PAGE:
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A rare case of Stafne's bone cavity, type III-G, is reported in a 49-year-old male patient who had been referred to a private clinic for a routine evaluation. The final diagnosis was based on computed tomography. Scintigraphy played a fundamental role in determining the most likely etiology.
Stafne  first described lingual bone cavities near the mandibular angle and, based on data collected from his 34 patients (35 bone cavities), established that this condition involves mainly male patients between 40 and 50 years of age, is evenly distributed on both sides, and does not cause symptoms. The shape of a lingual bone cavity can be round or oval, and it varies from 1 to 3 cm in diameter. When the cavity is oval, the major axis is parallel to the mandibular border, and if it is wider than 3 cm, there may be interference in the continuity of the mandibular border, which can be felt by means of palpation. Stafne's bone defects (SBDs) occur below the mandibular canal, in an anterior position in relation to the angle of the mandible, at the level of the third molar. Radiographically, the cortical outline of the bone defect is denser and thicker than that of odontogenic cysts. Five of the 35 bone cavities were followed up over a period of more than 11 years and no change in size was noted.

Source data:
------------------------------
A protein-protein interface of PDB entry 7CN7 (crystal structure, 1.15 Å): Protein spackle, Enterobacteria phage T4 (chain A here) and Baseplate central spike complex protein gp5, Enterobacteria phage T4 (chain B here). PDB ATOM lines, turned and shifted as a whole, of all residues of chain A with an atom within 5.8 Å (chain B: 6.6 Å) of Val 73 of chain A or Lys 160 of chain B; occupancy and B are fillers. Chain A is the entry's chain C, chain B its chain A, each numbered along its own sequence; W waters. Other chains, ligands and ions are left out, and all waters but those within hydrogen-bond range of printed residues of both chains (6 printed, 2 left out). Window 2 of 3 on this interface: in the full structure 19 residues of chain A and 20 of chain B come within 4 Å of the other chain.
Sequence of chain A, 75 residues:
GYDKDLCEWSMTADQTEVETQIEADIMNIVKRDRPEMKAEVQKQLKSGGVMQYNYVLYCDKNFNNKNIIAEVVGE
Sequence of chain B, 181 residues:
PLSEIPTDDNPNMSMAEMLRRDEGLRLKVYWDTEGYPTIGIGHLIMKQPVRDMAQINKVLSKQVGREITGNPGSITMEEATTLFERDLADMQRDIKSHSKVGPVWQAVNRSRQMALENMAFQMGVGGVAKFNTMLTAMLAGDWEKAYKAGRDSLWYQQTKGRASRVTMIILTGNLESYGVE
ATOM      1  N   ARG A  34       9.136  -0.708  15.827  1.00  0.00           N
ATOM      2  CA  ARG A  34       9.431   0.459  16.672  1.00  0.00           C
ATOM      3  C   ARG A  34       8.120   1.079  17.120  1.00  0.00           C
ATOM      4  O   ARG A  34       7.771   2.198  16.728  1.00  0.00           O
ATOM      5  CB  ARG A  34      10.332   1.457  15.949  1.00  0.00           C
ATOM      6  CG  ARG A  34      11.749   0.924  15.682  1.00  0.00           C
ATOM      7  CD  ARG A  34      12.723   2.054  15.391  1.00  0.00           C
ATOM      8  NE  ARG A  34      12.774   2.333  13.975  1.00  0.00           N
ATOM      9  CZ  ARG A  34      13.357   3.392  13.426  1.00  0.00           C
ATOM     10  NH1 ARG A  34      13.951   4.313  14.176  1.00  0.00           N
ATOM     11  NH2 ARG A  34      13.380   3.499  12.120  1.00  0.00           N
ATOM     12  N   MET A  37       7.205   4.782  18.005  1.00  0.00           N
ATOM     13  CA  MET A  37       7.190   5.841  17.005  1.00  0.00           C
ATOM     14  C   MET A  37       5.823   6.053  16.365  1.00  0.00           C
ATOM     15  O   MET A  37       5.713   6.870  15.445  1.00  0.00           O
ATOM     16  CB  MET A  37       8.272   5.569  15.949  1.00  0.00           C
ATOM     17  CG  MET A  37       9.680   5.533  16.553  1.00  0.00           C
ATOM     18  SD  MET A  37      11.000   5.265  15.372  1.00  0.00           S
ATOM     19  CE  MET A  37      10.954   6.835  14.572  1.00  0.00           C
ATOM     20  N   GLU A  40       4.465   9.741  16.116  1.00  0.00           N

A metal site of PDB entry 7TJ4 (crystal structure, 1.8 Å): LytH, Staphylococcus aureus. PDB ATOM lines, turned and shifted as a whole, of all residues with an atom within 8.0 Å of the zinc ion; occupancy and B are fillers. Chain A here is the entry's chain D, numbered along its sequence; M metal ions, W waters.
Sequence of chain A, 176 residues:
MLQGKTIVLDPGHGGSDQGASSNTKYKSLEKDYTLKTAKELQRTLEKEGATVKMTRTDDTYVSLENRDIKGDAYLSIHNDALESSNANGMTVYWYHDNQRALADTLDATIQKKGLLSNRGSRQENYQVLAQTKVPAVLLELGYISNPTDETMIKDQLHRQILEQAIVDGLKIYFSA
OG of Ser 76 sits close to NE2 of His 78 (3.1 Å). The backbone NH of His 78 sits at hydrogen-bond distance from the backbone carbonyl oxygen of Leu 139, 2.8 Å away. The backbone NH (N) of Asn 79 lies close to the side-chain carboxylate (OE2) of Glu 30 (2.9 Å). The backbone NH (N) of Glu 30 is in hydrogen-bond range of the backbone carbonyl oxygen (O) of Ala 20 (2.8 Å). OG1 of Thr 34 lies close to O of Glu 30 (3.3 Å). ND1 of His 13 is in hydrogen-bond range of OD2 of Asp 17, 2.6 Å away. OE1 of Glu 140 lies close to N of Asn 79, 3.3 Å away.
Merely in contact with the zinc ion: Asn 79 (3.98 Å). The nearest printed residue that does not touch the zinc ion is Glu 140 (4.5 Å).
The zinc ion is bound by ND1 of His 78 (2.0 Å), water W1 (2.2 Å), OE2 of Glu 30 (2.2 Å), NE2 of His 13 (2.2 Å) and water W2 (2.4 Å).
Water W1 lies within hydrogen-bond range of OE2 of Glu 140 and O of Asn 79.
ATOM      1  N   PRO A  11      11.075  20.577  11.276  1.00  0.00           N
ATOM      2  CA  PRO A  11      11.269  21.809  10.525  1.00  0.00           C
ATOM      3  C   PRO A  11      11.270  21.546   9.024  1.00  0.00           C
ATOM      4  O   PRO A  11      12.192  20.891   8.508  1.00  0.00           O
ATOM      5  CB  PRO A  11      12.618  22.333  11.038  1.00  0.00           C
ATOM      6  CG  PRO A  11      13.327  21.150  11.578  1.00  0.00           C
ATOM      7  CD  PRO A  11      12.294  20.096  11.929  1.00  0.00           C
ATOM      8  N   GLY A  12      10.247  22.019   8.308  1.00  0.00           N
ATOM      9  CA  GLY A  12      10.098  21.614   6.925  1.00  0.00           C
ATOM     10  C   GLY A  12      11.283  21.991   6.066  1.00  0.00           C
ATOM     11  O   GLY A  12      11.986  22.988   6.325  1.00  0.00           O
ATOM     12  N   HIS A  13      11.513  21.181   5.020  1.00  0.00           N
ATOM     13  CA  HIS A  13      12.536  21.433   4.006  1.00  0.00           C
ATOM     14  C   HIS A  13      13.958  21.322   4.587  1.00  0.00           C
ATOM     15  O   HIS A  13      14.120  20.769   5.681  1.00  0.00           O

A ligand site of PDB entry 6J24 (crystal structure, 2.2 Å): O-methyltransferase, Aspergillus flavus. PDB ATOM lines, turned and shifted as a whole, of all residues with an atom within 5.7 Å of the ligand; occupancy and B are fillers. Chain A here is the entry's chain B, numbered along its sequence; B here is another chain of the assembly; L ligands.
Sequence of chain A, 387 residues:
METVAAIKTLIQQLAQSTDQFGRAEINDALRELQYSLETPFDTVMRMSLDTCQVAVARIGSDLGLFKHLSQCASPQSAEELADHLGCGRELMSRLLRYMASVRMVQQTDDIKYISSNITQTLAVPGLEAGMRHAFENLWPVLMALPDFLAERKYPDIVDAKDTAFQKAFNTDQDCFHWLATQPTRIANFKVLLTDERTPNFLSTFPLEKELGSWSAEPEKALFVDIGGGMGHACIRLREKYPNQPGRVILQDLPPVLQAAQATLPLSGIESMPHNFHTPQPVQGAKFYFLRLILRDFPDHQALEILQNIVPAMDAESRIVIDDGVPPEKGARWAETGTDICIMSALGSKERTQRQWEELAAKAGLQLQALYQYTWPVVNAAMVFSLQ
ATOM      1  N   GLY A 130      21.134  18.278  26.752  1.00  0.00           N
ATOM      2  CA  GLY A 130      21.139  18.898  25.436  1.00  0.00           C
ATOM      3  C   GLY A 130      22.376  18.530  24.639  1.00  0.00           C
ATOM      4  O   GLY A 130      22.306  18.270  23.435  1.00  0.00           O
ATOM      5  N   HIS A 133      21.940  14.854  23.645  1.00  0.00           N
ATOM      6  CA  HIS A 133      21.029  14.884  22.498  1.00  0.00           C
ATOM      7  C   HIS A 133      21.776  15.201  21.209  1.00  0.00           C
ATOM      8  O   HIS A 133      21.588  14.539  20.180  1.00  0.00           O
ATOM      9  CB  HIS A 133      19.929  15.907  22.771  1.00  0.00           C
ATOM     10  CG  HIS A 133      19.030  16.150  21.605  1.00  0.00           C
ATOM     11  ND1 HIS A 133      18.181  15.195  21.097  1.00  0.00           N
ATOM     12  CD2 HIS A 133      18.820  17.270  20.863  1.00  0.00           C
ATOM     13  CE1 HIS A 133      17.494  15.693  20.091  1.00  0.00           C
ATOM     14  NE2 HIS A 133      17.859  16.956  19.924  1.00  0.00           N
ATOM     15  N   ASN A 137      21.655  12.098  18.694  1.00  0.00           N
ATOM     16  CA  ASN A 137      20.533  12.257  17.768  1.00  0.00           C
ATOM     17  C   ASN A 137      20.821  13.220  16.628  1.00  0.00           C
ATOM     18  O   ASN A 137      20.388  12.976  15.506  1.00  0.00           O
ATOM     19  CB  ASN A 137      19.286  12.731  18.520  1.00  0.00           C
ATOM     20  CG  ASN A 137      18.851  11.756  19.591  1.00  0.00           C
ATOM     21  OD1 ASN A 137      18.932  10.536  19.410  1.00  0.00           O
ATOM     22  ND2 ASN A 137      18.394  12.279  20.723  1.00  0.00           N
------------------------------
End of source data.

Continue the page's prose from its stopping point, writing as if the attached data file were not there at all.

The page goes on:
Using computed tomography (CT) images, Ariji et al.  classified SBDs according to the depth and content of the cavities. According to depth, the bone defects were classified as follows.
According to content, they were classified as follows.
The aim of this work is to report on the rarest occurrence of this type of bone defect: SBD type III-G.
A 49-year-old asymptomatic male patient was referred to a private clinic in order to undergo routine panoramic radiography. Results showed an oval-shaped, radiolucent area of cystic aspect and regular, well-defined cortical outline; its longest axis was placed horizontally in the left hemimandible. This lithic area, located under the lower left third molar, was anterior to the mandibular angle, and reached the border of the mandible, which showed thinner than normal width due to the presence of the bone defect. The apparent unity of the upper contour of the lesion and the upper wall of the mandibular canal gave them a thicker than normal appearance. The fact that the lower wall of the mandibular canal was visible within the radiolucent area showed that there could be a neighboring relationship, but not an involvement, of the inferior alveolar nerve (Figure 1).
As a hard buccal protuberance was perceived on palpation, a CT was performed. The coronal view in the CT scan showed that there had been a distention of the mandibular buccal cortex and that glandular tissue had been spreading into the bone defect. A further coronal view revealed the buccal location of the mandibular canal, which was preserved (Figures (Figures2 and2 and and33).